What is Gluten? How You Can Garden for a Gluten-Free Lifestyle

Preparing VegetablesCeliac disease is a significant intestinal problem that affects around 1 in 133 people. Sufferers of this disorder often exhibit symptoms of a physical intolerance to gluten after eating foods containing the protein. The high incidence of this disease has led the U.S. Food and Drug Administration (FDA) to require that food manufacturers follow strict guidelines when labeling their products as “gluten-free.” While many food companies now offer gluten-free alternatives to popular snacks and meals, making changes in the diet to include whole foods, like fresh fruits and vegetables, can significantly improve the condition. For celiac sufferers, growing a personal vegetable garden can ensure that fresh produce free of gluten-free contaminants is always available.

Gluten is a protein typically found in grain products. Wheat, rye, barley, oats, and triticale and products made with these ingredients all contain this protein. Breads, cakes, pastas, and crackers are typically rich with gluten. While there are many unprocessed foods that are free of gluten, if these products are made or processed in the vicinity of those with gluten in them, they can easily become contaminated.

People who are sensitive to gluten may have celiac disease, an inflammatory disorder of the small intestine that results in a wide array of uncomfortable and painful symptoms when eating products containing this protein. Symptoms can include gas, constipation, cramps, bloating, and diarrhea. Since the small intestine’s functions, like the absorption of important vitamins and nutrients like B12, can be compromised, fatigue and anemia can also follow. Other, less-obvious symptoms of celiac disease can include mood or weight changes and skin problems. An intolerance for gluten is usually linked with an individual’s genetics and can often manifest as early as infancy. Those who have been diagnosed with celiac disease may have to forgo products with gluten in them for the rest of their lives so as to reduce the incidence of these potentially debilitating symptoms.

Fortunately, the symptoms of celiac disease are manageable with smart food choices. The FDA has taken extra steps to regulate foods that manufacturers label as gluten-free to make them safe for consumption by those with celiac disease. New, uniform guidelines require that foods marketed as gluten-free actually adhere to these claims rather than use them as marketing devices. When shopping for prepackaged foods, look for a “gluten-free” seal to make sure you are purchasing the right foods for your diet. A growing recognition of the problem of celiac disease has led several major manufacturers to offer gluten-free versions of foods typically made with the protein. This allows sufferers the ability to enjoy favorite, go-to foods, like pizza and cereal, without risking intestinal flare-ups.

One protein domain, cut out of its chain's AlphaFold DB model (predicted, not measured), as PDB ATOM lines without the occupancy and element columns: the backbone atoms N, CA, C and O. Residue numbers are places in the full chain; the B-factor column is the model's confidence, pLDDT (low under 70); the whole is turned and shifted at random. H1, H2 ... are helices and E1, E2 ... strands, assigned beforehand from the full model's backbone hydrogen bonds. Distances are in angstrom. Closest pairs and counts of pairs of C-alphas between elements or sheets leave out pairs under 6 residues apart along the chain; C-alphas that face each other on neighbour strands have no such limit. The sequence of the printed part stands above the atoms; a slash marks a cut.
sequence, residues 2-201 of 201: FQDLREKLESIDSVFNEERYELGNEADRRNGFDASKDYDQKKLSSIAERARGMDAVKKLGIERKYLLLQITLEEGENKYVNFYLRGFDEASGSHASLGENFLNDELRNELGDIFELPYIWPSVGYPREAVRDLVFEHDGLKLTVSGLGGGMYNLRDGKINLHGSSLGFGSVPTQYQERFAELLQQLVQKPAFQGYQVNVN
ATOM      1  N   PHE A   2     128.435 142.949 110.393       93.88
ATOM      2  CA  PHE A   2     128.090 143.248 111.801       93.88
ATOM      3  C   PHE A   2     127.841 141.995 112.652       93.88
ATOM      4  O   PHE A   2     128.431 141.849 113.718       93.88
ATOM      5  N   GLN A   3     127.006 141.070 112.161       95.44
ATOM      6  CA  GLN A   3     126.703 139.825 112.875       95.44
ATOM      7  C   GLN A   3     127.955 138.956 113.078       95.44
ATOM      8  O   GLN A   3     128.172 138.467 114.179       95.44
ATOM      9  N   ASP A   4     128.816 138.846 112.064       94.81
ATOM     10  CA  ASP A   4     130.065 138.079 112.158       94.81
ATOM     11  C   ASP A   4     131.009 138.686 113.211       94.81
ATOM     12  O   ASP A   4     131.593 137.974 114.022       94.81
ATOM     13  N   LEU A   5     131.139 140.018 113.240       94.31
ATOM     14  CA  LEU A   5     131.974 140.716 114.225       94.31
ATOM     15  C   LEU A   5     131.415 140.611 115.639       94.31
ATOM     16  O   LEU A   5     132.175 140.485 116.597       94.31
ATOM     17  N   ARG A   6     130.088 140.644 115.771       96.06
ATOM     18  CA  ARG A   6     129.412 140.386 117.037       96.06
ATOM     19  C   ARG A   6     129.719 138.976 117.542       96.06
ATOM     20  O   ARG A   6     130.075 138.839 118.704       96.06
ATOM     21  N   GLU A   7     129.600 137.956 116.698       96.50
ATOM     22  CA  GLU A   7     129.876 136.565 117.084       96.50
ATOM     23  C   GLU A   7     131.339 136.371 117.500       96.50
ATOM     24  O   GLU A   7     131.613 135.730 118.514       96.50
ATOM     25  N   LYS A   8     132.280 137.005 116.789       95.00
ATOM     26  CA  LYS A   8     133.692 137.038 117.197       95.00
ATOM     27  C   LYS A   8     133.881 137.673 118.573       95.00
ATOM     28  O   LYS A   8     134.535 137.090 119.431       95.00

Generally, going back to basics when creating a dietary menu can be one of the smartest moves a person with celiac disease can make. Hearty meats, like chicken and fish, can be filling and safe to consume, as long as their breading is not derived from gluten. Fruits and vegetables are some of the best food choices for celiac disease suffers because of their high nutritional and vitamin contents. While frozen vegetables can generally be suitable to consume, you should be aware that canned vegetables may have a higher probability of being prepared with gluten contaminants. Vegetables that have been included in sauces can also contain gluten products, as they are typically employed as thickeners and bases.

To ensure that you’re eating the highest quality in natural produce, you can also consider growing your own vegetables in your backyard. Broccoli, carrots, lettuce, peas, radishes, squash, and tomatoes all have reputations for being some of the easiest vegetables to bring to maturity in a home garden. If you’re interested in growing other types of produce, add fruits like strawberries and raspberries and even herbs like thyme and basil to your garden. While the success of your gardening efforts can largely depend on the types of crops that you plant in your region’s soil during specific times of the year, getting a vegetable bed growing can be one of the most stomach-pleasing and fruitful endeavors you can engage in as a person with celiac disease.

Visit the following links for more information about gluten, celiac disease, and vegetable-growing: